Gustave Flaubert was a French prose writer considered to be one of the best western authors of his time. He was born and brought up in France and was a part of a rich family. He was not a brilliant student and studied under strict and controlled environment when he was young. He started taking interest in writing from the age of eight and produced some intellectual work at the age of fourteen. He initially took interest in law and went to Paris where he made friends like the great writer Victor Hugo. But soon he realized that he had no taste for Paris or law and settled in Croisset after his father passed away and left all the inheritance to him. He became a full time writer from there on and wrote beautiful novels like ‘November’, ‘Madame Bovary’, ‘Slammbo’, etc. He was notoriously famous for keeping relationships with prostitutes and never got married in his life. He was in a romantic relationship for many years with a poet called Colet and devoted his life in taking care of his mother and niece. He suffered from epilepsy and died of cerebral hemorrhage.
Childhood & Early Life
Gustave Flaubert was born on 12 December 1821 in Rouen, France, to Achille-Cleophas Flaubert and Anne Justine Caroline. His father was a chief surgeon and his mother was a daughter of a doctor. He was the second son to his parents.
Gustave family used to live in a house located right next to the hospital. His older brother used to live away from the family and was a brilliant student. Flaubert and his sister spent most of their childhood struggling from illnesses.
From the age of 3, Flaubert was in the care of by a family servant called Julie who stayed with the family until her death. His sister died during childbirth; she had a great influence on him and he was very close to her.
He was very poor in studies; his mother used to teach him at home. Therefore, it was decided that he would be sent to Royal de Rouen which was a strict school. He started to write historical work of literature at a young age.
His famous works like: ‘La Lutte du Sacerdoce et de I’Empire Chronique Normande’, ‘Derniere Scene de la Mort de Marguerite de Bourgogne’ , ‘La Mort du Duc de Guise’, Le Moise des chartreax’, ‘Loys XI’, etc. were written when he was an adolescent.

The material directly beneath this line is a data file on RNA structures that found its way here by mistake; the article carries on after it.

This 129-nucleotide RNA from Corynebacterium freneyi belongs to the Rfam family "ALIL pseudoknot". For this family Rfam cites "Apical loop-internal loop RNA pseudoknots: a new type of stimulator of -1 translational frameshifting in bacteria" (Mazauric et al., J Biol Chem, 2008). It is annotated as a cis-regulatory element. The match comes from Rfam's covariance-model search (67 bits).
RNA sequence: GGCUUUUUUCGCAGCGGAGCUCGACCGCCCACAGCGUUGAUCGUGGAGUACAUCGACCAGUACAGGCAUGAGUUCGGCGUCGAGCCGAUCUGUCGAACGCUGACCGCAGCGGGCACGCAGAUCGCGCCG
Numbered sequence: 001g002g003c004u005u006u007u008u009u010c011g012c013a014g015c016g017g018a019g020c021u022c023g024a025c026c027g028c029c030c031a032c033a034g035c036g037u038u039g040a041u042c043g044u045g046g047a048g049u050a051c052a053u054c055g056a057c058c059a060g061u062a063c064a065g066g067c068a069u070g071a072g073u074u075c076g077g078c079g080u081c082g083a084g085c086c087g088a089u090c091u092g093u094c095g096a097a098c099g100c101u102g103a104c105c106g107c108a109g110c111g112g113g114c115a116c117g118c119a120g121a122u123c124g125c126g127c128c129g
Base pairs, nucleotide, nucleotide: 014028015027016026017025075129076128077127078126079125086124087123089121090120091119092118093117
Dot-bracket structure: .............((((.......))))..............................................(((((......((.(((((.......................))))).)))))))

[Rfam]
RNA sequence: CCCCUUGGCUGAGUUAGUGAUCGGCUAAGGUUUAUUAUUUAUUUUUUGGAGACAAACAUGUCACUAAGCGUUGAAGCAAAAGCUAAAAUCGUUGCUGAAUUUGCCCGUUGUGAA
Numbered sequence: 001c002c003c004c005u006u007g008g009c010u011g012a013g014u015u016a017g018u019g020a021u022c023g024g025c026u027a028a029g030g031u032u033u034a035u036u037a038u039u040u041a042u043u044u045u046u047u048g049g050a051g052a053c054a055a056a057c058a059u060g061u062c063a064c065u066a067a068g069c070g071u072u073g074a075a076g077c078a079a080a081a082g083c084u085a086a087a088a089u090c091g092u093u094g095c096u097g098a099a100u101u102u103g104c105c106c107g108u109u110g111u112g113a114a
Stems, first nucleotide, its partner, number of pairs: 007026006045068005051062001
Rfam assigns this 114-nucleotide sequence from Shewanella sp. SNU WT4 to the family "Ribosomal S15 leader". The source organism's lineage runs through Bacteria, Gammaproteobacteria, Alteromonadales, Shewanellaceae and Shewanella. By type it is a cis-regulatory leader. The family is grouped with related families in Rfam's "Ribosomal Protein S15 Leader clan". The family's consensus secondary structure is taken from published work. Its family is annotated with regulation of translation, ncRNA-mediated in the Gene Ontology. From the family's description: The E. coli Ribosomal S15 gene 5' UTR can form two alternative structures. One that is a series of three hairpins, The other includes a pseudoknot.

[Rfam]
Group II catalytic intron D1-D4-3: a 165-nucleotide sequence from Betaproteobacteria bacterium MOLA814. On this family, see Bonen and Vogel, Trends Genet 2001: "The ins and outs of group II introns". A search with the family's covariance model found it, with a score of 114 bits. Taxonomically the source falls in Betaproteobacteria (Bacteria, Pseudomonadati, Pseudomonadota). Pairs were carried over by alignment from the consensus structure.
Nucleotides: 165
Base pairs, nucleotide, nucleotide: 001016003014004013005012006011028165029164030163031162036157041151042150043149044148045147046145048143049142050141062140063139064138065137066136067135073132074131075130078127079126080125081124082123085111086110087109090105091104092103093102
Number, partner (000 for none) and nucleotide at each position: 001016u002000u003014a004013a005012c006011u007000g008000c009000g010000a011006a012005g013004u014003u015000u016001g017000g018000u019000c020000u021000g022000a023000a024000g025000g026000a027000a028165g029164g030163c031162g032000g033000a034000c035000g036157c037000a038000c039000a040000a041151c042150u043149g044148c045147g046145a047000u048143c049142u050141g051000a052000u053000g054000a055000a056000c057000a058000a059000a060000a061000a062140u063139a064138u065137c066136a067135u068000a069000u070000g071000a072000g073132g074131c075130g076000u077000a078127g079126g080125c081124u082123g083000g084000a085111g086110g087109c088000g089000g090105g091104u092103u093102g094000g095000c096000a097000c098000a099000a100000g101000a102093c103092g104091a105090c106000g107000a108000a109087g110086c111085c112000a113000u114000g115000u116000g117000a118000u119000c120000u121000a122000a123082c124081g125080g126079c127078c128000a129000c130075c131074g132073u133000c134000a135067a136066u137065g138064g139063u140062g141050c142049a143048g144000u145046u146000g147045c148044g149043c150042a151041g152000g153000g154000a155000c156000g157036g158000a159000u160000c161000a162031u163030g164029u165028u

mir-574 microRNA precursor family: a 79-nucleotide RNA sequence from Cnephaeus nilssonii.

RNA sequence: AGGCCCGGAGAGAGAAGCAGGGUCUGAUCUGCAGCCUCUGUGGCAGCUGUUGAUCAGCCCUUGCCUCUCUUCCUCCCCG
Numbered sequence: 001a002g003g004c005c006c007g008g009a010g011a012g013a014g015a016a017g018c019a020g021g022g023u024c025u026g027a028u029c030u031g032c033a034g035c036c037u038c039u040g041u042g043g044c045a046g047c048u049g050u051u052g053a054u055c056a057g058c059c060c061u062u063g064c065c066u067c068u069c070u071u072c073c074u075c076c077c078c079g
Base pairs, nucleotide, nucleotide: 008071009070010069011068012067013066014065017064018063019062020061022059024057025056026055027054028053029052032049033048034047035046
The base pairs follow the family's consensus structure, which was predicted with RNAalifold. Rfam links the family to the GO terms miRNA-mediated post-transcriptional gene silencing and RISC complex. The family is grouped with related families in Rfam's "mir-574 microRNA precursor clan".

His father died in 1846 and Flaubert received huge inheritance which he used to relocate to the family estate in Croisset. He started concentrating completely on his writing there. His sister died around the same time.
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In 1842, Flaubert wrote a novella called ‘November’. It is considered to be his first completed work. The novella’s narrator is a schoolboy who is going through a spiritual and sexual transformation and is at the verge of his adult life.
In 1849, he wrote his first full novel called ‘The Temptation of Saint Anthony’. The book was on the fantasy storyline and he read it uninterrupted to his writer friends, Louis Bouilhet and Maxime Du Camp.
In 1850, he started working on the biggest novel of his career ‘Madame Bovary’, which took five years to get finished, after returning from his trip to Egypt. The book was published eventually in a serial version in Revue de Paris.
In 1858, he started working on his novel ‘Slammbo’ after retuning back from Carthage. The novel was extensively worked upon and got finished in 4 years time. He became a part of the intellectual court of Napoleon III.
From 1862-1877, Flaubert published books like: ‘L’Education Sentimentale’, ‘LaTentation de Saint Antoine’, ‘Trois Contes’, ‘Le Candidat’, ‘Le Duex Cloportes’, ‘Three Tales’, etc.
Personal Life & Legacy
Flaubert never got married; instead he devoted his life in taking care of his mother and his niece. Although he had an affair with a poet Louise Colet and they both used to write letters to each other.
He moved to Croisset especially to live near Colet and she was the only serious romantic relationship in his life. It is also said that Flaubert made some visits to England to see his mistress there from time to time.
After his mother’s death, Fluabert faced great financial difficulty to help save his niece’s husband financially. He was a victim of venereal diseases ever since his childhood and he died of cerebral hemorrhage in 1880.
This famous French writer suffered from epilepsy for the whole of his life.